Arriving at the first main lake, in our opinion the
best place to camp on the Ushguli to Chvelpi hike 


Looking back eastward along the ridgeline to Gorvashi Pass from the first main lake, the best place to camp along the ridge on the Ushguli to Chvelpi hike

Looking eastward from the lake, back along the ridge
towards Gorvashi Pass and the (hidden) Greater
Caucasus mountains beyond



DAY 2 | LAKESIDE CAMP → CHVELPI

13.6 km | + 190 m / – 1936 m | 3.5 – 4.5 hours

DAY 2

LAKESIDE CAMP
CHVELPI

13.6 km

+ 190 m / – 1936 m

3.5 – 4.5 hours

Day 2 involves a short climb to Latpari Pass, followed by an 1800 metre descent on a dirt road all the way to Chvelpi. In Chvelpi you can spend the night at Mtis Broli guesthouse and catch a marshrutka to Kutaisi the following morning.

LAKESIDE CAMP → LATPARI PASS | 2.5 km | + 118 m / – 182 m | 1 – 1.5 hours

LAKESIDE CAMP
→ LATPARI PASS

2.5 km | + 118 m / – 182 m

1 – 1.5 hours

The trail leads up directly behind the lake, then curves around the hillside to the right for about 400 metres. It then takes a sharp right turn and climbs to the highest point of the trek.

From here it’s a gentle downhill trail all the way to Latpari Pass. You’ll soon spot the dirt road carving up the mountainside and the endless electricity pylons stretching into the distance, snapping you out of wilderness mode and straight back to civilisation. A large flat grassy area sits to the right of the trail just before the pass, a good alternative spot to camp.

A view of Tetnuldi peak from Latpari Pass on the Ushguli to Chvelpi hike

Morning views of Tetnuldi and neighbouring peaks from the trail above Latpari Pass



A view of Tetnuldi peak from Latpari Pass on the Ushguli to Chvelpi hike

Morning views of Tetnuldi and neighbouring
peaks from the trail above Latpari Pass



At Latpari Pass two dirt roads meet, one coming from the main Mestia – Ushguli road near Iprali, the other leading to Chvelpi. There is a small church, a lake, and a ramshackle hut. The lake sits in a depression that lacks open mountain views, and there can be rubbish lying around due to the proximity to the hut, which we believe is often used by hunting groups. The road sits just above the lake and is largely out of sight, but the electricity pylons looming high overhead also make it a less attractive option for camping.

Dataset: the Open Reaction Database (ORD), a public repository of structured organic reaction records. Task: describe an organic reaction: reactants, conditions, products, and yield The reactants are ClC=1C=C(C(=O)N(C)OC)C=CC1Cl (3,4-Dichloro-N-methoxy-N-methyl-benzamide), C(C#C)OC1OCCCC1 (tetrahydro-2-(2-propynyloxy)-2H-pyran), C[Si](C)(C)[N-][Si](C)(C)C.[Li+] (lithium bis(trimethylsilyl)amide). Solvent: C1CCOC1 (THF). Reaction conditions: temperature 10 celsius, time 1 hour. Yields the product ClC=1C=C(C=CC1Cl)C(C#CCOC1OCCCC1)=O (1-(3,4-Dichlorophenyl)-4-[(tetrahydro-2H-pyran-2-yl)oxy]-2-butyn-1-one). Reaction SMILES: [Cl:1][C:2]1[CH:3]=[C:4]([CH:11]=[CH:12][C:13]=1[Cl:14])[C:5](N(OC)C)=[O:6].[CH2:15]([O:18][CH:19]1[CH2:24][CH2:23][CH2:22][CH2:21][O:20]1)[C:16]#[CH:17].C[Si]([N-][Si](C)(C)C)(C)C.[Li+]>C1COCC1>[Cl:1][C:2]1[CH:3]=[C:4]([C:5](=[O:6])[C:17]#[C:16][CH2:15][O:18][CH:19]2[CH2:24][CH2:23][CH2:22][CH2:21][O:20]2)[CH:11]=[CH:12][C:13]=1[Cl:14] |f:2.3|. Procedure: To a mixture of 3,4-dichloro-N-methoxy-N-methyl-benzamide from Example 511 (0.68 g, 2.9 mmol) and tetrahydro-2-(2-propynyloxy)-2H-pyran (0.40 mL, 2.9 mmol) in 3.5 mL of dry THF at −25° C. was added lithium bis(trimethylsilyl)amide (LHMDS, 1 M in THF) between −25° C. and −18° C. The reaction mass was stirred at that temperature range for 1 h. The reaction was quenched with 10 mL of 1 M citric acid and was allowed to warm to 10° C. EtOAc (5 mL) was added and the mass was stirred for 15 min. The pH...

The lake, hut and church at Latpari Pass on the Ushguli to Chvelpi hike

Morning at Latpari Pass; the road disappearing to the left leads down to Chvelpi



The lake, hut and church at Latpari Pass on the Ushguli to Chvelpi hike

Morning at Latpari Pass; the road
heading left leads down to Chvelpi



LATPARI PASS → CHVELPI | 11.1 km | + 72 m / – 1754 m | 2.5 – 3 hours

LATPARI PASS → CHVELPI

11.1 km | + 72 m / – 1754 m

2.5 – 3 hours

There’s not a lot to say about the descent from Latpari Pass to Chvelpi. It follows the dirt road the whole way, is tiring on the knees and legs, and takes around 2.5 hours. There’s a stream about 1.5 km from the lake, the only place along the road that we found to fill up water in late September. You have to climb down from the road a little to reach it.

There’s a marshy pond about half way down to Chvelpi. The views over the valley below are decent and there’s space for one tent. It also makes a decent snack stop with a tree offering shade and some respite from the sun.